Sorting by

Skip to main content

A Pentecostal Sunday

By February 21, 2013 2 Comments

This is yesterday afternoon, a gorgeous February Sabbath, and that’s my grandson writing a message in the light snow on the Floyd River with the butt of his Daisy Red Ryder BB gun (it was–I checked–uncocked).

I like this picture because this Calvinist is given to believe that life offers an unending series or moral lessons created for us by a good and loving lord who can be, for our own good, something of a scold.

Yesterday afternoon I was working–yes, on the Sabbath–trying to determine what to say at an after-church study of the history of the denomination, pouring over the book, doing lesson plans.  I’m the fearless leader.

Now it’s my wife’s idea to allow one grandchild to stay behind when the family leaves after Sunday dinner, and they love it.  Yesterday, it was our grandson, a fourth grader. He wanted to get a favorite old blanket of his fixed, and his grandma has a sewing machine.  Grandma thought Super Bowl Sunday would be a good time to teach him to sew.


It was late when they finished and I wasn’t done preparing, but I’d told him to bring his boots and the afternoon was beautiful.  His BB gun is here on almost permanent loan, so I told him to bring it along to shoot at stuff.  I was a boy once too.

We tramped through the woods, stopping occasionally to pop a tree or two or a puddle of water on the  frozen river. Grandma and Grandpa had planned on church at night, a series on the Heidelberg Catechism, but twice while we were out there, he or I dropped one of his gloves and twice we had to backtrack into the woods and up the river to find it, both times him muttering, “My mom’s going to kill me–my mom’s going to kill me.”  He’s talking about my daughter, and I’m thinking he’d live. And, it was partly his grandpa’s fault.

Backtracking cost us time we didn’t have, and in my psyche I was still preparing to lead Bible study.  We’re out there in the gorgeous late afternoon, and I’m thinking about what needs to be said about the history of the CRC.

On the way back we hiked right up the river, on the river, when and where I took this shot. He said we were going to break through the ice, but last week’s temps were awful, even for January.  

When we got back to the house, it was 5:30, and he still had to be brought home.  Church was happening all right, but without us. 

Much, much later, couples club over, I took the card out of the camera and pulled up a couple of pictures of him–and us–along the river.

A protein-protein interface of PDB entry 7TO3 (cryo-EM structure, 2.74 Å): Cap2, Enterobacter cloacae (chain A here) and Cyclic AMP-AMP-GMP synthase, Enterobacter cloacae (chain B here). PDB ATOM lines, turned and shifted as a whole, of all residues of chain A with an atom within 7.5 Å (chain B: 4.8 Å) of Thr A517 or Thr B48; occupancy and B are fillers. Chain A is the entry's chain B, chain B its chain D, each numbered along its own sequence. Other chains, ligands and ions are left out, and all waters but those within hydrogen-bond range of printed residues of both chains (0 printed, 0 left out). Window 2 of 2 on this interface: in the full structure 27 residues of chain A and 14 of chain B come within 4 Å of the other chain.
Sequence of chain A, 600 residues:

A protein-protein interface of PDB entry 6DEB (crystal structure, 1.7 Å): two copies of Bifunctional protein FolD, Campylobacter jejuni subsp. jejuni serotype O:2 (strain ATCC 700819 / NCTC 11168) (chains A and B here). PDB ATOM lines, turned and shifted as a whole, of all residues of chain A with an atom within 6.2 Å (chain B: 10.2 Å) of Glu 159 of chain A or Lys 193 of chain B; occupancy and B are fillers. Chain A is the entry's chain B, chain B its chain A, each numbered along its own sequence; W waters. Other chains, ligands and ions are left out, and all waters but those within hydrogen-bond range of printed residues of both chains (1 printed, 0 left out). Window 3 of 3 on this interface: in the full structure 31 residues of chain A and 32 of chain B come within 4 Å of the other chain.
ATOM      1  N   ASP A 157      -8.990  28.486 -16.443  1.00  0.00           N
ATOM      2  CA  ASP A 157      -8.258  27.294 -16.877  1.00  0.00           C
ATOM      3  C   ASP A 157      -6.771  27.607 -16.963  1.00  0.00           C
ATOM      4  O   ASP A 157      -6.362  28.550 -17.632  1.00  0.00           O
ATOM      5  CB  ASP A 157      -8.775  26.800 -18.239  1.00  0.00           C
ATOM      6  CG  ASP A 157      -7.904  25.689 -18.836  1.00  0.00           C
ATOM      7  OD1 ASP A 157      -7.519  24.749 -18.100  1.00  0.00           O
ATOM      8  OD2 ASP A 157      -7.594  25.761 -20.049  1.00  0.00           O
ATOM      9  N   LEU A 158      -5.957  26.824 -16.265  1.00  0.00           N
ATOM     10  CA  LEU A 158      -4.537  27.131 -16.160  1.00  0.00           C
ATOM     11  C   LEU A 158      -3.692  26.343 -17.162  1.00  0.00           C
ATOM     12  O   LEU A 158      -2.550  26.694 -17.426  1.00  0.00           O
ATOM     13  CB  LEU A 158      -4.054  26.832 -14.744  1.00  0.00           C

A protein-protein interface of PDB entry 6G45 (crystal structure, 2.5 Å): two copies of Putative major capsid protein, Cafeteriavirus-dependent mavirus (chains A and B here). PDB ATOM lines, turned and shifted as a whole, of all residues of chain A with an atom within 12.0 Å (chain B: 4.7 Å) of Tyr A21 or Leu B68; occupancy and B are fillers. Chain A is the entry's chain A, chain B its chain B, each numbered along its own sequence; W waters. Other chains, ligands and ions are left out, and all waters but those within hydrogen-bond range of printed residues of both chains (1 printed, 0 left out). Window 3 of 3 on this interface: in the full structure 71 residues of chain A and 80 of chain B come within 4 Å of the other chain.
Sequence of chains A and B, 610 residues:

This is one. This one stopped me.  

I’m too much a Calvinist to make claims for hearing directly from the voice of God. He doesn’t speak to me in fervent whispers or midnight dreams. Sometimes I wish he would or I’d hear.

And really, there’s no accounting for taste.  But still, this sweet pic just jumped off the screen. It’s the kind of image you can’t turn away from quickly, line and light and character holding your eyes:  the broad and bright river landscape, the endless mid-winter shadow, the run of my own footprints like something unfinished, and the way the lens turned prism to spread a splashy, bright rainbow over his shoulder.

Here’s what I’m thinking.  God the scold was reminding me that this was Sabbath too.  I was worried about getting to church and leading a couple’s club–good night, I’m almost a saint.  But at that very moment, I wasn’t at all in the moment.  I was out there on the river, but I was busy.

See that iridescence hovering over my grandson’s shoulder?–that’s God’s own voice.  

Go ahead. Call me Pentecostal.

James C. Schaap

James Calvin Schaap is a retired English prof who has been something of a writer for most of the last 40 years. His latest work, a novel, Looking for Dawn, set in reservation country, is the story of two young women joined by their parents' mutual brokenness and, finally, a machine-shed sacrament of reconciliation. He writes and narrates a weekly essay on regional history for KWIT, public radio, Sioux City, Iowa. He and his wife Barbara live on the northern edge of Alton, Iowa, the Sgt. Floyd River a hundred yards or so from their back door. They have a cat--rather, he has them.


Leave a Reply